I’ve discussed in part 1 — shared vision and developed country emissions reduction commitments — and part 2 — developing country emissions reductions and the incentives to encourage them to go further — key proposals that have now been produced in a new draft negotiating text for the Copenhagen agreement. I’ll now discuss the last 2 of the six key elements of the Copenhagen Agreement contained in these texts — deforestation emissions reduction efforts and adaptation assistance. Deforestation Emissions Reduction Efforts Providing incentives to slow the loss of the world’s tropical deforestation is an essential component of the world’s efforts …

The texty road to a climate deal

Part 2: Draft Negotiating Text Proposed for Copenhagen Agreement

As I discussed in my previous post, the draft negotiating texts for the Copenhagen agreement are now out. With the release of these texts the world now begins the serious work to get an agreement in Copenhagen — marking them up and getting agreement. As in the other post, I’ll briefly discuss how the American Clean Energy and Security (ACES) act that just passed out of committee touches upon these issues. For more details on the tools to help secure a strong international agreement contained in this bill see this post. There are 6 key elements of the Copenhagen Agreement …

Draft Negotiating Text Proposed for Copenhagen Agreement (Part 1)

The draft negotiating texts for the Copenhagen agreement are now out.  Just like in the US Congressional debate on climate legislation and other parliamentary debates around the world, you need to have a proposal on paper before you can make changes, find consensus, and get agreement that can be signed into law (ratified, etc.).  Sort of like the “mark-up” process that has just occurred in the House Energy and Commerce Committee. And that is basically the same process that has now emerged internationally.  The Chairs of the key negotiating groups under the UN Framework Convention on Climate Change (UNFCCC) have …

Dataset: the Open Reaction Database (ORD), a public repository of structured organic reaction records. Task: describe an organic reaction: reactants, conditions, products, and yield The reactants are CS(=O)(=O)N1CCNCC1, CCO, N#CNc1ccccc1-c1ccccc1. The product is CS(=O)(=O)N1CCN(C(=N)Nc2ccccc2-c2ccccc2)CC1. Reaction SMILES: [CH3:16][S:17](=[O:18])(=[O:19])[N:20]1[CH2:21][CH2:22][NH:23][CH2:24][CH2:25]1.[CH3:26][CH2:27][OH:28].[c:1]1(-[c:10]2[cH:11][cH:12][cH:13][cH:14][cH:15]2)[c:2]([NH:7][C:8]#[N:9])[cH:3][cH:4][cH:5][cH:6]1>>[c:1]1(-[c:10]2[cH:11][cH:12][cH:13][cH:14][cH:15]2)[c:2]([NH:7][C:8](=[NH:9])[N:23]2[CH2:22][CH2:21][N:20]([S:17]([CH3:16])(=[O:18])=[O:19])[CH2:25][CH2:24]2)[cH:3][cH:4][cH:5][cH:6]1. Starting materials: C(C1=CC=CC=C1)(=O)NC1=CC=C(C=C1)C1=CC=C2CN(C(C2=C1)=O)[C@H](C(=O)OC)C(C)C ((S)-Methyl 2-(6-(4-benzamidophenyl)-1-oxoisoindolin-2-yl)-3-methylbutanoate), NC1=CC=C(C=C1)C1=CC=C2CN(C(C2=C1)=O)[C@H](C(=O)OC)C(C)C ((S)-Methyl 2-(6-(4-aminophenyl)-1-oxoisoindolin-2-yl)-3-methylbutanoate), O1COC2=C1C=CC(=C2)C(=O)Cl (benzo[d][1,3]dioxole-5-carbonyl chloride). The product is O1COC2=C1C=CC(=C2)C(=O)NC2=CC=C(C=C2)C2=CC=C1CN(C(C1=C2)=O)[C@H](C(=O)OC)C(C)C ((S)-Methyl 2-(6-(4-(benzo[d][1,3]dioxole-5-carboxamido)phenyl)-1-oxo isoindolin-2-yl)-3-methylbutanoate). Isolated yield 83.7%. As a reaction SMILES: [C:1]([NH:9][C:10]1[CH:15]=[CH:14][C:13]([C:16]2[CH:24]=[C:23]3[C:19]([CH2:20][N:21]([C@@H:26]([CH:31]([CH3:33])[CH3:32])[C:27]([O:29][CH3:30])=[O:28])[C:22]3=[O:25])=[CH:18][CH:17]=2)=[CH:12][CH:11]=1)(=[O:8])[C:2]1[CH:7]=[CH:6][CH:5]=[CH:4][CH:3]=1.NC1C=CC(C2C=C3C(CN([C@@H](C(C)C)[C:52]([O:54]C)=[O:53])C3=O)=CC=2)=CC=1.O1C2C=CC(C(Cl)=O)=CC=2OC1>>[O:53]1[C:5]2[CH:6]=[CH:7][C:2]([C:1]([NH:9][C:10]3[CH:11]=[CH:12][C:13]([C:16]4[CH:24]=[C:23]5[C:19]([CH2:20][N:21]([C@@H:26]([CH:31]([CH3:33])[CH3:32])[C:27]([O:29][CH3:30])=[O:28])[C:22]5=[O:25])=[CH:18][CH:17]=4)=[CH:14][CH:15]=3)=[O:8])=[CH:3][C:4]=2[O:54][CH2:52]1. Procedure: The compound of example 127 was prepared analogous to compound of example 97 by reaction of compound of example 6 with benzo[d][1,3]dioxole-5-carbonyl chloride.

Putting the US in a Strong Position to Secure an International Climate Agreement: Waxman-Markey Bill

The Waxman-Markey “American Clean Energy and Security Act” (HR 2454) is now out (see here for the full bill and here for NRDC’s top line summary of the entire bill).  The House Energy and Commerce Committee is focused this week on intensive sessions to pass the bill (you can watch it all live on the Committee’s website). Passage of a cap on global warming pollution – THIS YEAR – will put the US in a solid position to help secure a strong international global warming agreement in Copenhagen, Denmark this December.  And as my colleague David Doniger said, this bill …

From applause to the reality of the work ahead

Towards the Copenhagen climate change agreement: Round One

The international global warming negotiations in Bonn, Germany have just wrapped up. They began with a loud applause as U.S. Special Climate Envoy Todd Stern announced that the U.S. is back. And they ended with the reality of the work that needs to be done over the next 8 months to ensure a strong agreement in Copenhagen. There is a lot to be done, but there are hints that with strong leadership the pieces can fall into place. While little progress was concluded at this meeting, some signs emerged of how the pieces will fall into place for the four …